But the meatiest cuts on the album are the sweeping, Elton John-esque, piano-driven ballads, like “Eye Of The Needle” or the bittersweet “Straight For The Knife,” both of which showcase the pain behind her voice, which tells its own story. Don’t be surprised if your eyes well up.
It’s such an impressive, top-to-bottom LP in its concise, twelve tracks, that when the final act of “Dressed In Black” begins to close it out — with a collage of Sia harmonizing over crashing pianos — when that final key is hit, you know that it’s over, and it feels too soon.
Sia’s vocal performances throughout 1000 Forms of Fear really showcase how far ahead of her competition — whether artist colleagues or check-writers — she actually is. It’s no wonder David Guetta preferred her vocals over anyone else’s, as the advantages to working with Sia are quite clear. There’s a certain vulnerability in her voice, which she allows to crack freely all over the album (in key, mind you).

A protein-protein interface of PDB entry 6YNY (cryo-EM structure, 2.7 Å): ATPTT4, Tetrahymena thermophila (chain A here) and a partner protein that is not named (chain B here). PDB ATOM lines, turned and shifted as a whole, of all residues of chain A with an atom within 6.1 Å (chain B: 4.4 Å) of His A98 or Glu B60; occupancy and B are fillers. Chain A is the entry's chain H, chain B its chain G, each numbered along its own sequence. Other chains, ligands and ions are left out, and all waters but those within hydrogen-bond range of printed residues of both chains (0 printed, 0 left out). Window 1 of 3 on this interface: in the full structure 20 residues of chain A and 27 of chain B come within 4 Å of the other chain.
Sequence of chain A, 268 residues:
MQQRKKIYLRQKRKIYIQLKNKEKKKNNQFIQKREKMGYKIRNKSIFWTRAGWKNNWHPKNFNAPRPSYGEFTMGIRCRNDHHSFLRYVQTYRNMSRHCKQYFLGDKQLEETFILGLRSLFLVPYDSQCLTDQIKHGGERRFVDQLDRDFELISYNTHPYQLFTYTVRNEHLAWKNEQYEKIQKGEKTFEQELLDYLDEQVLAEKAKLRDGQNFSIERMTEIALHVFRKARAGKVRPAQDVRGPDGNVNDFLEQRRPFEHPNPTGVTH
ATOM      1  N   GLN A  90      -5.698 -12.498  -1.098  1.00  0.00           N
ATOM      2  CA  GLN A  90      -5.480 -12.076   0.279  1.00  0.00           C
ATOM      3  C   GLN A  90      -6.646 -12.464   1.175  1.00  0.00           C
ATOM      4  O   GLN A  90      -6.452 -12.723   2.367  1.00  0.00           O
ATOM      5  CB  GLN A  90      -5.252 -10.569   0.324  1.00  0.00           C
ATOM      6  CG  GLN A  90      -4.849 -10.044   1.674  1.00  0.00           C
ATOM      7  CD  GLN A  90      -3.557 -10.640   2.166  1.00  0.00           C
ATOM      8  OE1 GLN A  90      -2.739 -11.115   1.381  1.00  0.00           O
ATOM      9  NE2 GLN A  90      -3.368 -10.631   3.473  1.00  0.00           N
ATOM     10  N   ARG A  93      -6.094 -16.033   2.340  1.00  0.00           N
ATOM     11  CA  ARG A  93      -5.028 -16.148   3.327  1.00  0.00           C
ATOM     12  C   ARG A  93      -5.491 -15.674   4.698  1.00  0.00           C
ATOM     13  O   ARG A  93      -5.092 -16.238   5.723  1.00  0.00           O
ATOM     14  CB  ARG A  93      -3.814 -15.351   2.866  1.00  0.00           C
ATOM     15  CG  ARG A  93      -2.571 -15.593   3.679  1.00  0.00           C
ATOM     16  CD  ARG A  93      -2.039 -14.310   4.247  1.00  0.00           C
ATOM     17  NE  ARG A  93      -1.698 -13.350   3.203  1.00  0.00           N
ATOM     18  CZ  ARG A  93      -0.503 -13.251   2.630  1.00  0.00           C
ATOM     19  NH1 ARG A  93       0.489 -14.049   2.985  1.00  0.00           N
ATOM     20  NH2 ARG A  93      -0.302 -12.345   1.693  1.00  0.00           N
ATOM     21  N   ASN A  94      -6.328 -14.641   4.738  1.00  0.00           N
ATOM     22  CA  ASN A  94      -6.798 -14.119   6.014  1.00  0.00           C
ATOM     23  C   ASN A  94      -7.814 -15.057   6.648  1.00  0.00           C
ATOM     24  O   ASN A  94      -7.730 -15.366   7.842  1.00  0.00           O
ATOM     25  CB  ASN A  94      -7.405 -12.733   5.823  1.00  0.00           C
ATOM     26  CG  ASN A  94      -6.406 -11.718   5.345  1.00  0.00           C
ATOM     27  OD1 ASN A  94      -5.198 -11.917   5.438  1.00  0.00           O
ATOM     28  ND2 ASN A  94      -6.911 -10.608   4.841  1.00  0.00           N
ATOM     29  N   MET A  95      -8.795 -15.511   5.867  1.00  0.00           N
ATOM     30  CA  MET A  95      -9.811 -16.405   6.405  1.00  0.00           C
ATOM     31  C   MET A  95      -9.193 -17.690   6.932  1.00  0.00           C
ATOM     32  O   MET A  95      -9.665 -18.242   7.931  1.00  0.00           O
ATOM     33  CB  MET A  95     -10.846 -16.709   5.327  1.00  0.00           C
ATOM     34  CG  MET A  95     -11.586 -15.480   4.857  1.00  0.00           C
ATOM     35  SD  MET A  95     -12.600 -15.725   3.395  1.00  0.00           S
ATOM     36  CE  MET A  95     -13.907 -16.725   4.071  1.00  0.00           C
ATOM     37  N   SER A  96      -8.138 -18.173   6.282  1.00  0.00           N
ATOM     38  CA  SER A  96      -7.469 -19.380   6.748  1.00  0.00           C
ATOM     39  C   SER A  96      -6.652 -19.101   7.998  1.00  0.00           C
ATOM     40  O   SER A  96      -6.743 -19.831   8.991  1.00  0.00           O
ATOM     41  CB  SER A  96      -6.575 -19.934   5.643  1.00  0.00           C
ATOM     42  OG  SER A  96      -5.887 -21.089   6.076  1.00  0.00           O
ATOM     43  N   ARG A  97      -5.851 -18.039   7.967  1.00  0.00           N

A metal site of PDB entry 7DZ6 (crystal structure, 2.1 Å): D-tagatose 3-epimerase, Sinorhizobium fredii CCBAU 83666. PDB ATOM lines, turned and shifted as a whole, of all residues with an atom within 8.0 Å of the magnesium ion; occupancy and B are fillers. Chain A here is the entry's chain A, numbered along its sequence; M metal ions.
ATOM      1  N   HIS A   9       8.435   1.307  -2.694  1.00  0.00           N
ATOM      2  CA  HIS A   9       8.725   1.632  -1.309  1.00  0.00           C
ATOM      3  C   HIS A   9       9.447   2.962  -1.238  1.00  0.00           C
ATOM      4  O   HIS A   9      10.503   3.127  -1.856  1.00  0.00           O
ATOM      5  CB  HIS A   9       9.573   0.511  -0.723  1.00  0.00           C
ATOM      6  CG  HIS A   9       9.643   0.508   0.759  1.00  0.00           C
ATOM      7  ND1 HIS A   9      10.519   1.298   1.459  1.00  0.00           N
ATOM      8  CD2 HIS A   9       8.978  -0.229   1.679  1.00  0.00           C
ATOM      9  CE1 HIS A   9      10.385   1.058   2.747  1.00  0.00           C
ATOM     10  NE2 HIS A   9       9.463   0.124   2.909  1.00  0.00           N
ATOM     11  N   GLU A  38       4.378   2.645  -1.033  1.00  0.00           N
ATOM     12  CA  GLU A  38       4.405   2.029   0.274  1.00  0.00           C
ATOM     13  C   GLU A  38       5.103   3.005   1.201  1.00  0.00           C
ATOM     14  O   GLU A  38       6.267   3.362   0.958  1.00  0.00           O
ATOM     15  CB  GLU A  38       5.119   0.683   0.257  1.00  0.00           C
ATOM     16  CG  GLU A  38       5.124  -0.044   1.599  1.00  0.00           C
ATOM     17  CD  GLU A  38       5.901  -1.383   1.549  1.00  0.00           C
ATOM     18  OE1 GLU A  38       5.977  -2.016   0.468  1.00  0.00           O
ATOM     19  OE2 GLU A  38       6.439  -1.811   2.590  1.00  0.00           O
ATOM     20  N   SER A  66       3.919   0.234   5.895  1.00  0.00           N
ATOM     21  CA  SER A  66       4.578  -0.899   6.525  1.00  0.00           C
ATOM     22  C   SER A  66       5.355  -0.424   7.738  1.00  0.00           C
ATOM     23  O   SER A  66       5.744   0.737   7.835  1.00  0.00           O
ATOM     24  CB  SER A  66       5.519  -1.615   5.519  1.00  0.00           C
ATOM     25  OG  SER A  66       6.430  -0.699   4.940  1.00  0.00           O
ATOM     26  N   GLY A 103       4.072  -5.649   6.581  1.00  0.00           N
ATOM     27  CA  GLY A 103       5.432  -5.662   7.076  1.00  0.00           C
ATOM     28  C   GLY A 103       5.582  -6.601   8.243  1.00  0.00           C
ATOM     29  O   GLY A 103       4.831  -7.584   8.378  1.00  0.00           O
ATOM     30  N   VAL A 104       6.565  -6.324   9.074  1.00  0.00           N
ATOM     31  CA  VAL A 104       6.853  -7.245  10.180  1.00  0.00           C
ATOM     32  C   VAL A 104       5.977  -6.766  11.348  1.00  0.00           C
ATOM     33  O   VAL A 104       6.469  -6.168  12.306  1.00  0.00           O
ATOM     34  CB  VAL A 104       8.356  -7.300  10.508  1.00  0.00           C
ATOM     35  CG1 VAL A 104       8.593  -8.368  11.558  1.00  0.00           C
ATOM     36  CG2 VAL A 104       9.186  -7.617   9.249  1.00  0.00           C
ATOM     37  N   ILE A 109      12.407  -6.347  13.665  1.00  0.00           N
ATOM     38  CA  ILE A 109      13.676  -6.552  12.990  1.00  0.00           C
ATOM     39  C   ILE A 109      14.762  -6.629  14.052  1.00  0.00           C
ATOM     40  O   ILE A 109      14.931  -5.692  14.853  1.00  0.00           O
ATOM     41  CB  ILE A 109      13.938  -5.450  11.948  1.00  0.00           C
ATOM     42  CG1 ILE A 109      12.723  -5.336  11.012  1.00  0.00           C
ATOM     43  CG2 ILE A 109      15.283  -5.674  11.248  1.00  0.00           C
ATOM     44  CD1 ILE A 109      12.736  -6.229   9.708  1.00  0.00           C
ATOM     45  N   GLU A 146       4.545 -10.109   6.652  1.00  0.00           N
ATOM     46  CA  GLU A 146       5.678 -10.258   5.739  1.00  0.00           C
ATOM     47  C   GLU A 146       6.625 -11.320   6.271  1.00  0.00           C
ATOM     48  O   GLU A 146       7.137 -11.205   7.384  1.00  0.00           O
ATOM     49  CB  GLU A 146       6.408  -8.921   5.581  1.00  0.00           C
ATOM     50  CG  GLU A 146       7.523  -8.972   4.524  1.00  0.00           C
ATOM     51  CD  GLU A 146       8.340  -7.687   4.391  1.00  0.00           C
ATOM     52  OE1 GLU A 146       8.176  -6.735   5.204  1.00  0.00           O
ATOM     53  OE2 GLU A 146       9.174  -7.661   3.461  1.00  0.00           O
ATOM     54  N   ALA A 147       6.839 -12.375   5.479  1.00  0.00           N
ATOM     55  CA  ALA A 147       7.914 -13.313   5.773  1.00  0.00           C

Her performances are real, raw and unpolished. And they sound amazing.
The triumph of Sia is that despite her hardships, ultimately her talent has superseded the shallowness of much popular music and the superficiality of fame. There is no need to create a false backstory with Sia, no need to turn her into a product. Like Adele or Amy Winehouse before her, her raw abilities and her underdog story is the marketing angle. Even Ms. Winehouse saw what the labels refused to for so many years, as Sia revealed in the Stern interview.
“[Amy] played the guitar — we were at The Chateau Marmont — and she played us an old song of mine called ‘Little Man’ on the guitar and was like ‘That’s one of my favorite songs, girl,’” Sia told Stern. “And I was like, ‘We should work together,’ and she was like, ‘no fuckin’ way, man. I’m like totally intimidated by you.’”
The fact that Sia has shunned stardom — literally turning her back on fame — seems to be cultivating the coveted mystique, an elusive quality that many artists strive for but rarely obtain (think Sade or Daft Punk). In a strange twist of fate, the ambiguity around Sia could be the factor to help make her the most famous of all.